skinShow most recent or highest rated first.
When I was little, I had this thing where I believed if someone touched you, they could read your mind. I was terrified of people being able to read my mind, so I shied away and hated being touched.
... It still kind of affects me today. xD
I thought that any white person who went to a hot country, like Jamaica, would automatically turn into a black person.
When I was a kid I believed that black peoples butts were light skinned like the bottom of their hands and feet. I figured out the truth in 6th grade camp when I bunked in the den of the predominatly black school we went to camp with. For some reason those guys liked to moon eachother alot.
I used to think that "stretch marks" were those lines that you get on your tummy when your jeans are too tight.
I remember being about 8 and saying "Gosh mom, you sure have a lot of stretch marks on your stomach!" and getting slapped like 3 feet across the room.
I used to believe that people were different colours depending on how long God backed them in the oven.
I use to beleve that people who where black, was people who had been in the sun to much,so they get sunburn. That was why they where black.
I used to think that everyone gets more freckles as they get older, and when they get all of their freckles, then they're black people. I thought that black people were people whose freckles had all come in!
I used to believe that black people were black because there's too much sun in Africa. I watched a Discovery Channel program on climate and they talked about how much hotter Africa is than the United States, so I figured everybody black, having roots in Africa, was sunburned, and it even passed down to their children. Whenever my mom pestered me about how much I needed sunblock at the beach, I didn't worry that much because I would just become a black person! When my mom kept insisting I wear sunblock, that made me think that my mom didn't like black people, or at least didn't want me to be black. I pretty much held this belief until my mom explained that the sun can give you cancer, and THEN I thought all black people had cancer! She eventually learned everything I believed and set everything straight. Thank goodness.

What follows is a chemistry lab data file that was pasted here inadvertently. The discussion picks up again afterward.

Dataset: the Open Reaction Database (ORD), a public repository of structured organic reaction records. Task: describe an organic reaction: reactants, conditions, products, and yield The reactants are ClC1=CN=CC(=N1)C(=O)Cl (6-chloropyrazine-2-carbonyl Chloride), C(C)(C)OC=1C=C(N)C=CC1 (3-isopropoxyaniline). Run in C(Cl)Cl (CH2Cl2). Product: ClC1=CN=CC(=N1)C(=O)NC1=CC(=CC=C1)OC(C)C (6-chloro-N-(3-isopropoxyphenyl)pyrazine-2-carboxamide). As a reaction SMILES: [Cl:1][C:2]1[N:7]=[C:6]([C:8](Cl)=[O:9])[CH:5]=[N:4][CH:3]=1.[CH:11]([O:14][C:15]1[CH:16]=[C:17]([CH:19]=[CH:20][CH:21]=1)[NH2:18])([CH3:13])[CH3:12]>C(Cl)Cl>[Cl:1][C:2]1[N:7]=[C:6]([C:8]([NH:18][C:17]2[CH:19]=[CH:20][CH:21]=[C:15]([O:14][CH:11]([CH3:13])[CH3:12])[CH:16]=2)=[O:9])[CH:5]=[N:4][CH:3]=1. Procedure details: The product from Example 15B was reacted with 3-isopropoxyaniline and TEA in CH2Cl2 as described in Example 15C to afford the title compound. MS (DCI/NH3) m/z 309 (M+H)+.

I was raised as my mother was, believing that freckles were the result of flies landing on me. After switching schools to a catholic school, I shared my worldly freckle knowledge with a classmate. Not only was she completely disgusted, but proclaimed that I was enirely wrong. In fact, freckles are from angel's kisses.
My mother is a South-African who emigrated to Europe before I was born. As a political activist she always referred to Blacks as "Africans." I was unfamiliar with the term black as a noun rather than an adjective.
When I was five we visited South Africa. On a trip at Kruger Park I encountered a washing area that had a sign that said "Nie vir swartes nie" ("Not for black people"). I assumed that it meant that the washing area was forbidden for people who were, like me, black from playing in the dirt, and was consumed with the thought that I would be arrested for washing there. I also wondered how they expected me to become pink again if I wasn't allowed to wash, and where the washing area for dirty kids was, and whether I would be expelled from the country for putting my muddy feet in the basin.
When my father and mother explained about Apartheid and the meaning of that sign I cried in righteous indignation for hours.
when i was 4 or so i used to think that whenever my mamaw would pull on her panty hose it was her actual skin and i would start screamin my head off!!!
I used to believe that if white people would turn brown in the sun then brown people would turn white.
I used to belief that 'black people' were made of chocolate.
I came from a small town consisitng of all white people. When I was younger I thought ALL black people were related to each other.
Black men were actually roasted
My parents used to tell me my birthmark on my stomach was a part of me. I used to believe that was the actual name of the spot on my skin. When I was asked at school what that spot was on my stomach I just said "It's a part of me!"
When I was a little kid, I was afraid of band-aids because I thought they would tear my skin off.
I used to believe that black people we're made out of chocolate.
I was born in Asia, and until I came to the U.S., I thought black people were make-believe.
my cousin (18) told her sister (5) that if she got tan she would have to change her name to Fatima. so she avoided the sun almost all summer